APRA HARBOR, Guam (Aug. 29, 2017) Boatswain’s Mate 2nd Class Daven Arce from Ewa Beach, Hawaii, looks out from the wing wall of the amphibious dock landing ship USS Ashland (LSD 48) as it arrives in Guam for a port visit. Ashland is in Guam for a scheduled voyage repair availability (VRAV) while Marines of the 31st Marine Expeditionary Unit will conduct unit-level training ashore. Ashland and the 31st MEU are operating in the Indo-Asia-Pacific region to enhance partnerships and be a ready-response force for any type of contingency. (U.S. Navy photo by Mass Communication Specialist 3rd Class Jonathan Clay/Released)
USS Ashland arrives in Guam for VRAV during Indo-Asia-Pacific deployment

APRA HARBOR, Guam - The amphibious dock landing ship USS Ashland (LSD 48), with embarked 31st Marine Expeditionary Unit (MEU), arrived in Guam, Aug. 29, as part of a scheduled voyage repair availability (VRAV).

The VRAV comes as Ashland, forward-deployed to Sasebo, Japan, fulfills a multi-month deployment in the Indo-Asia-Pacific region. The ship will undergo important upkeep and repair work made possible by Guam’s facilities and ship support personnel.

Ashland and other ships of the Bonhomme Richard Expeditionary Strike Group (BHR ESG), recently supported the 31st MEU’s periodic certification exercise (CERTEX) off the coast of Australia. CERTEX provided an opportunity to practice the full range of 31st MEU capability from crisis response to non-combatant evacuation operations.

In addition to the VRAV, Ashland will conduct shipboard training and interact with the community through scheduled service projects.

“We are grateful to be in Guam and take advantage of time to get this ship in optimal condition,” said Cmdr. Patrick German, Ashland executive officer. “Guam is a great location for ship repairs. They have the facilities, manpower and expertise that are always available abroad.”

A mid-deployment VRAV is commonly scheduled to allow U.S. naval vessels to accomplish repairs and maintenance in their homeport, but for vessels overseas, a U.S. Naval Base can present an ideal location for ship repair.

“During long deployments like this one, it is important to maintain the ships current condition of readiness,” said Lt. Cheng Tao, operations officer for Ashland. “We will coordinate with civilians and contractors on shore in order to accomplish our maintenance goals.”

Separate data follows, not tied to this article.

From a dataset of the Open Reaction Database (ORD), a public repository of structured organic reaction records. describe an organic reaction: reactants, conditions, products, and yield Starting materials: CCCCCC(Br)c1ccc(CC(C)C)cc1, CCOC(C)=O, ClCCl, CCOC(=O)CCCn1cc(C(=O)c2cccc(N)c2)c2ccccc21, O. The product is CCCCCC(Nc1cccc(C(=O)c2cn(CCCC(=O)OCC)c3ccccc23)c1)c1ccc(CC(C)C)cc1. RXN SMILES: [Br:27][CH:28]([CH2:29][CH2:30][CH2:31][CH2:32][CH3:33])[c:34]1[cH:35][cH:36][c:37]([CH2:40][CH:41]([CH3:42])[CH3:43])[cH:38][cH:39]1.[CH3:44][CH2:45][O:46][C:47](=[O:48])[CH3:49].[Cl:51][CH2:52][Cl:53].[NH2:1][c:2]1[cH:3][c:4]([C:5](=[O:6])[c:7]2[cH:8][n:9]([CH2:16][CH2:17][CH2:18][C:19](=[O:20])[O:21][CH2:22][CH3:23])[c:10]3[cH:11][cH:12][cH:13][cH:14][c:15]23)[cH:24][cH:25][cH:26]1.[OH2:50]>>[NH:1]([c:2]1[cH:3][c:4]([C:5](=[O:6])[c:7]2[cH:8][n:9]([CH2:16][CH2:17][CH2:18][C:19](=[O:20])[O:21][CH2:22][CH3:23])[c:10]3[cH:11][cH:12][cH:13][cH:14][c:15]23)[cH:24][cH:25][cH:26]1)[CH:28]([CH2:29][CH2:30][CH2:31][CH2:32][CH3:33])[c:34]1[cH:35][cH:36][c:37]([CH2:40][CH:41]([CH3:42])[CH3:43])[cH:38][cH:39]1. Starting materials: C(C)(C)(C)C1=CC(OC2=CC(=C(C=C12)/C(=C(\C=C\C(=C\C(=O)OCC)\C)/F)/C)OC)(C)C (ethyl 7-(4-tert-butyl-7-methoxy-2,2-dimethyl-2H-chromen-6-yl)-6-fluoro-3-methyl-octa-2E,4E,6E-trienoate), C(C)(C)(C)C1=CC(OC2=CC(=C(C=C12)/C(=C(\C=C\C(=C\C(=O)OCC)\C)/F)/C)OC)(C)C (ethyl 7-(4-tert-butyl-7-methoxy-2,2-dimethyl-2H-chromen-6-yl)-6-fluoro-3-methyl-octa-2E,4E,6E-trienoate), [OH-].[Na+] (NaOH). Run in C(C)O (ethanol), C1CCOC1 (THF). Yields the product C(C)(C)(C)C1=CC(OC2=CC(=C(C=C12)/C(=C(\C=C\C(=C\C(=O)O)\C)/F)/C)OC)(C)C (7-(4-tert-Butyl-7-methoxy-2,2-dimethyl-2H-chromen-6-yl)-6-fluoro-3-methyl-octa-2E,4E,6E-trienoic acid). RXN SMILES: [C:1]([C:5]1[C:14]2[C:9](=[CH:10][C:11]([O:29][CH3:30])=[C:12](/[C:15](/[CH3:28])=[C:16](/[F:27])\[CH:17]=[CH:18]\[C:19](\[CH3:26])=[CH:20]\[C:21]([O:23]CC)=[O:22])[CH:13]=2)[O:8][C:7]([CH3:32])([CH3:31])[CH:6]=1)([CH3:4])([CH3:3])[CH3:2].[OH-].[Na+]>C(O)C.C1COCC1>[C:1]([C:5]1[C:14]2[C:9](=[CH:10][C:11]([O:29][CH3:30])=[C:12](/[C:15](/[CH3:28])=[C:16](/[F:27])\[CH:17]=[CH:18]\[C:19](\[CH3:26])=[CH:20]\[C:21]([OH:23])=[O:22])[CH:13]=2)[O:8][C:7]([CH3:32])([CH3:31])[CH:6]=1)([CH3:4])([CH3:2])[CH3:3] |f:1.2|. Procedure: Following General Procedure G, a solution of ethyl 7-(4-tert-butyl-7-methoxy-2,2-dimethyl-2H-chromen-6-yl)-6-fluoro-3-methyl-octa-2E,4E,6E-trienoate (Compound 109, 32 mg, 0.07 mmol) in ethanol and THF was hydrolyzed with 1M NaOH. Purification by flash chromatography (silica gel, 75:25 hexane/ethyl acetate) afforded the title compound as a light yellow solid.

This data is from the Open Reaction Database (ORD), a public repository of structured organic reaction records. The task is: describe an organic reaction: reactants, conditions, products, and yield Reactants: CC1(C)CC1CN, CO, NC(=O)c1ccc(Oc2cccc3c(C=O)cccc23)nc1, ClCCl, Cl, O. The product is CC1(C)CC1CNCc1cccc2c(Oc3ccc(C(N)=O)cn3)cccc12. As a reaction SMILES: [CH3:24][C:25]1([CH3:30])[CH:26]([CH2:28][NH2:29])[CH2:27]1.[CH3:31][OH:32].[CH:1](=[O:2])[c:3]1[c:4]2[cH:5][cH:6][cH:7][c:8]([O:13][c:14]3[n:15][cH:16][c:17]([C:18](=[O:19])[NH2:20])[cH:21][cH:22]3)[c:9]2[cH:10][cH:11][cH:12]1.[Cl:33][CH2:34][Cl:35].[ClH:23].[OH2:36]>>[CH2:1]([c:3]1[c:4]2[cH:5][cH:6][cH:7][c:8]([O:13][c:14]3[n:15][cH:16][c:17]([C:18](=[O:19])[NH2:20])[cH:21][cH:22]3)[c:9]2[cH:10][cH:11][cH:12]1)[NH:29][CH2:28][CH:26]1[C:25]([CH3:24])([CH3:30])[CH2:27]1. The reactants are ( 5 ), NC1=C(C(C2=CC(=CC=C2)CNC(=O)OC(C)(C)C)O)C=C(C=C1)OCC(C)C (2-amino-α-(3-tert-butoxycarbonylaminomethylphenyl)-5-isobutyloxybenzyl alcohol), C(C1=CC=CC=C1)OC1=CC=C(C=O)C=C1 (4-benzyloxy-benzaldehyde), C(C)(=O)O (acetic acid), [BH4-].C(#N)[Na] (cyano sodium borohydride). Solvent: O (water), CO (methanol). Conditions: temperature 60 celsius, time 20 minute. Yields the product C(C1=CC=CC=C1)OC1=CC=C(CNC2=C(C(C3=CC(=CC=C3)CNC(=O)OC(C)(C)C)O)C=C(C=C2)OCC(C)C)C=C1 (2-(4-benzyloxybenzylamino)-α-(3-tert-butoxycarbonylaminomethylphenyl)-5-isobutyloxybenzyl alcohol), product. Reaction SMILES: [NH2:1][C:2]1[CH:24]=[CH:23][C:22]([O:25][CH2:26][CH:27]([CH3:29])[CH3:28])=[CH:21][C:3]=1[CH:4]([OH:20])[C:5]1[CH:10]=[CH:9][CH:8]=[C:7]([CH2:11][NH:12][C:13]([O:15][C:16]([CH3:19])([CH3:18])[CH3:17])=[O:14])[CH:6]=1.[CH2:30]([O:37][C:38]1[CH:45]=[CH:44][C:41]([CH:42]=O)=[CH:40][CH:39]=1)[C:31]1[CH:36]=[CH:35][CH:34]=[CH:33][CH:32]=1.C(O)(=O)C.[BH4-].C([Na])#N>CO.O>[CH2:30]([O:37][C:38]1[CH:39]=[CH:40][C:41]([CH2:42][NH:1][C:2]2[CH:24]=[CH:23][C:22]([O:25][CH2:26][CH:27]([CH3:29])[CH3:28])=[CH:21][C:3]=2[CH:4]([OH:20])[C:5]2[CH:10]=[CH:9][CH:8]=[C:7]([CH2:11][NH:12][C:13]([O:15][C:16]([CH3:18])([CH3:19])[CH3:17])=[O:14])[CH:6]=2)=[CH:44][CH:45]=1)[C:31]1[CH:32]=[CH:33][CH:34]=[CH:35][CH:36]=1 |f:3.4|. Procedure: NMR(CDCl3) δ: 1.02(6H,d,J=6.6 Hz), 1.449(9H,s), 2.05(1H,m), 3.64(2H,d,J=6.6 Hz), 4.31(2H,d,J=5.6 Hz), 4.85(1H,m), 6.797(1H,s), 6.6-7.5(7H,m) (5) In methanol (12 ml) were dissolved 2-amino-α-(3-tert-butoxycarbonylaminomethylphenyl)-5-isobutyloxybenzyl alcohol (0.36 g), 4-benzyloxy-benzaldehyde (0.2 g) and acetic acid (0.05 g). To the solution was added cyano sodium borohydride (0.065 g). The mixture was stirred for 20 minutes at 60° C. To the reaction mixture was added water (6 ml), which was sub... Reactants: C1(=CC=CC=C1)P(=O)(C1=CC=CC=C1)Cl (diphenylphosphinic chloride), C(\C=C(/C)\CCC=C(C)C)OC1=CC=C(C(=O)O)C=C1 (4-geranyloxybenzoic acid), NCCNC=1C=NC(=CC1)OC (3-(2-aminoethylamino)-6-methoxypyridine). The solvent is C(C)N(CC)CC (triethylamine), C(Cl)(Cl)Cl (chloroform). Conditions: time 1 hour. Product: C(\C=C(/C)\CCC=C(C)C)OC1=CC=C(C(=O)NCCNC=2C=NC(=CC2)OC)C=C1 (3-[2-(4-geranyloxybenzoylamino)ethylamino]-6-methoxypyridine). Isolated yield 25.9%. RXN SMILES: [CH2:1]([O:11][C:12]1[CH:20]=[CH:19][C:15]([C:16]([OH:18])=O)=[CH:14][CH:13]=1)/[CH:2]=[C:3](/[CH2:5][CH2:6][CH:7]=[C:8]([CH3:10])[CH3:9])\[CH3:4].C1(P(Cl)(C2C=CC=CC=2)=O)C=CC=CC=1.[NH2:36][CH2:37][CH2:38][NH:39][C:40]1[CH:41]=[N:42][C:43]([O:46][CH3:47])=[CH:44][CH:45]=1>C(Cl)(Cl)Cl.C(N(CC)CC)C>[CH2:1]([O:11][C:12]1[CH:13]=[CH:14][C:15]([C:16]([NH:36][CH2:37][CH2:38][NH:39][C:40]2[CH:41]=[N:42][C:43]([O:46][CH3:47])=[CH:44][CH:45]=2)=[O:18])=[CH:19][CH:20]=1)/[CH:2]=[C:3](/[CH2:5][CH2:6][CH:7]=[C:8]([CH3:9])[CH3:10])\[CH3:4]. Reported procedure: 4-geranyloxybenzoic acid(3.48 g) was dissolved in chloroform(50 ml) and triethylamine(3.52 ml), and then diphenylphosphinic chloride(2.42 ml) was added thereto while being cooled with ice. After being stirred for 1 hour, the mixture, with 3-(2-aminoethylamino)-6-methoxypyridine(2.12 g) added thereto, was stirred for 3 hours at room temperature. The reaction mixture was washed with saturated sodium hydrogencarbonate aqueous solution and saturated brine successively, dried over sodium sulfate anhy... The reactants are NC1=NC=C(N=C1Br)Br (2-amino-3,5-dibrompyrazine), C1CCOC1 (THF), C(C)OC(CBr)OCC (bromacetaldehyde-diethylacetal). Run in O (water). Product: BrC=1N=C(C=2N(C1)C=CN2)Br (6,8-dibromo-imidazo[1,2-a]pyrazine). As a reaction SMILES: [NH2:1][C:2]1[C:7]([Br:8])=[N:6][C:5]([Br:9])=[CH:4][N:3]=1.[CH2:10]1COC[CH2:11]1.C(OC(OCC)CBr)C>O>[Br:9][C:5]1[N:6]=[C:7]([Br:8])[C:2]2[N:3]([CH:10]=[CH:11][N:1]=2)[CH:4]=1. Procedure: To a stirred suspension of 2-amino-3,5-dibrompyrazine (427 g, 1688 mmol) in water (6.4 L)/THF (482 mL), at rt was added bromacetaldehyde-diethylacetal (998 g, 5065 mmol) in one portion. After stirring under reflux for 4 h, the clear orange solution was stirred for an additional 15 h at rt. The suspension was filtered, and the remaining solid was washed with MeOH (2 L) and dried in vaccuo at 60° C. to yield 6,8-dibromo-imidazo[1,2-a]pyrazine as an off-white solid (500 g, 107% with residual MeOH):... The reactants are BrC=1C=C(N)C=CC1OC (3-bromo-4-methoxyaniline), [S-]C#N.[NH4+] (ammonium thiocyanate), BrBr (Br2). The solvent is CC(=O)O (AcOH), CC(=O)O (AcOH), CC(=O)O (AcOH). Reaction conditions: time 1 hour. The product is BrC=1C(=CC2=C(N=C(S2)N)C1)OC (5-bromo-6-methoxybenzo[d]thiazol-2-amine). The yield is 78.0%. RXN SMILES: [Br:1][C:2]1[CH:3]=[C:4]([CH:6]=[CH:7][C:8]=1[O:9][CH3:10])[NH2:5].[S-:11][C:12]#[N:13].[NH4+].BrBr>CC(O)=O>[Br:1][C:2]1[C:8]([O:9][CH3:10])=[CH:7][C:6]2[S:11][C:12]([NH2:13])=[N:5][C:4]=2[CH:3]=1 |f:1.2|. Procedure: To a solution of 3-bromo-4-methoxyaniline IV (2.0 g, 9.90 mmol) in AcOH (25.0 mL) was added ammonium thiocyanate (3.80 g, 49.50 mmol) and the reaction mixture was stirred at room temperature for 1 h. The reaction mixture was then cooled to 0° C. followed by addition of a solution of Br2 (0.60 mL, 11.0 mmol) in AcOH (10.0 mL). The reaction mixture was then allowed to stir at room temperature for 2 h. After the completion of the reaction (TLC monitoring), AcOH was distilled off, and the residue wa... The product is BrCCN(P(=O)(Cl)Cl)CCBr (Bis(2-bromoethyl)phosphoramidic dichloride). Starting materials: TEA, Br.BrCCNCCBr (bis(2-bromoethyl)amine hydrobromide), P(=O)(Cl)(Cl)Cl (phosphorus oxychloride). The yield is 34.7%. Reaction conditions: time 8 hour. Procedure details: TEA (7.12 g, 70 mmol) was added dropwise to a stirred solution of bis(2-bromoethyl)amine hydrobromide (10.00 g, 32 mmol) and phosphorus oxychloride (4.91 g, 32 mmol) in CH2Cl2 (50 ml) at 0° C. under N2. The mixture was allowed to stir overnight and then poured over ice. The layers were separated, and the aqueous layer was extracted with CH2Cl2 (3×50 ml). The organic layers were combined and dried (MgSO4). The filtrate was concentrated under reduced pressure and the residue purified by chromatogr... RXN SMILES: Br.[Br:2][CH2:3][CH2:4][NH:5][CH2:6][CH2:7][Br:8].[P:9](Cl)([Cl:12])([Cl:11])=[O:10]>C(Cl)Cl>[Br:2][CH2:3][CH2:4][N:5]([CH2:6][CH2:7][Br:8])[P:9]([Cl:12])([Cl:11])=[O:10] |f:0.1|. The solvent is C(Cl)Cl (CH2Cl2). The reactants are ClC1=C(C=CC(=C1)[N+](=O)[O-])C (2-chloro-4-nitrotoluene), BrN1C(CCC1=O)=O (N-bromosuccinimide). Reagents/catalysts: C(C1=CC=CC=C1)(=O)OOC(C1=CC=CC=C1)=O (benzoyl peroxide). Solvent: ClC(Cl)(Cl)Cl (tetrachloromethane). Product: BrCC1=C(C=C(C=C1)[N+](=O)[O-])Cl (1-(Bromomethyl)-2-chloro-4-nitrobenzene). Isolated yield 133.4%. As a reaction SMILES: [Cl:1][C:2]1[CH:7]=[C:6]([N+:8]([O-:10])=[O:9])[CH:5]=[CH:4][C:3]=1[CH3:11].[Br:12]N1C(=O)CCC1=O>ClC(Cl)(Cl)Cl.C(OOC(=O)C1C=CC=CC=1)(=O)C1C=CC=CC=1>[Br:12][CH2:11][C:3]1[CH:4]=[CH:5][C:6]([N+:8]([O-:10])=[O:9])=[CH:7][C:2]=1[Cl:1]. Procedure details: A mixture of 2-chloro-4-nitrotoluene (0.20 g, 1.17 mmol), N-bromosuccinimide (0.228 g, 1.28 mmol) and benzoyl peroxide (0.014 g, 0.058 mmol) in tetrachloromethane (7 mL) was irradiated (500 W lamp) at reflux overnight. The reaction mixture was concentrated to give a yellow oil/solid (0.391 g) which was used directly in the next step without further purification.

Along with ship repairs, Sailors and Marines will have the opportunity to participate in a community relation project where they will assist in maintaining a facility for girls that will provide a safe, clean, and fun environment for the local youth,

“The ship was here two years ago and we had a really great experience with the locals,” said Lt. Stephan Merlin, command chaplain, “Our hosts are gracious and engaging, and our Sailors and Marines look forward to these opportunities.”

Ashland is operating in the Indo-Asia-Pacific region to enhance partnerships and be a ready-response force for any type of contingency.​

US Navy Recruiting | US Navy | US Marine Corps | Navy Reserves | Individual Augmentee
No Fear Act | FOIA | USA.gov | Veterans Crisis Line | Vote | DoD SafeHelpline
This is an official United States Navy Website. This US Government system is subject to monitoring. Please read our Privacy Policy and Section 508/Accessibility Statement.

The appearance of external hyperlinks does not constitute endorsement by the United States Department of Defense, or the United States Department of the Navy of the linked web sites, or the information, products or services contained therein. For other than authorized activities such as military exchanges and Morale, Welfare and Recreation (MWR) sites, the United States Department of Defense, the Department of the Navy  does not exercise any editorial control over the information you may find at these locations. Such links are provided consistent with the stated purpose of this DoD web site.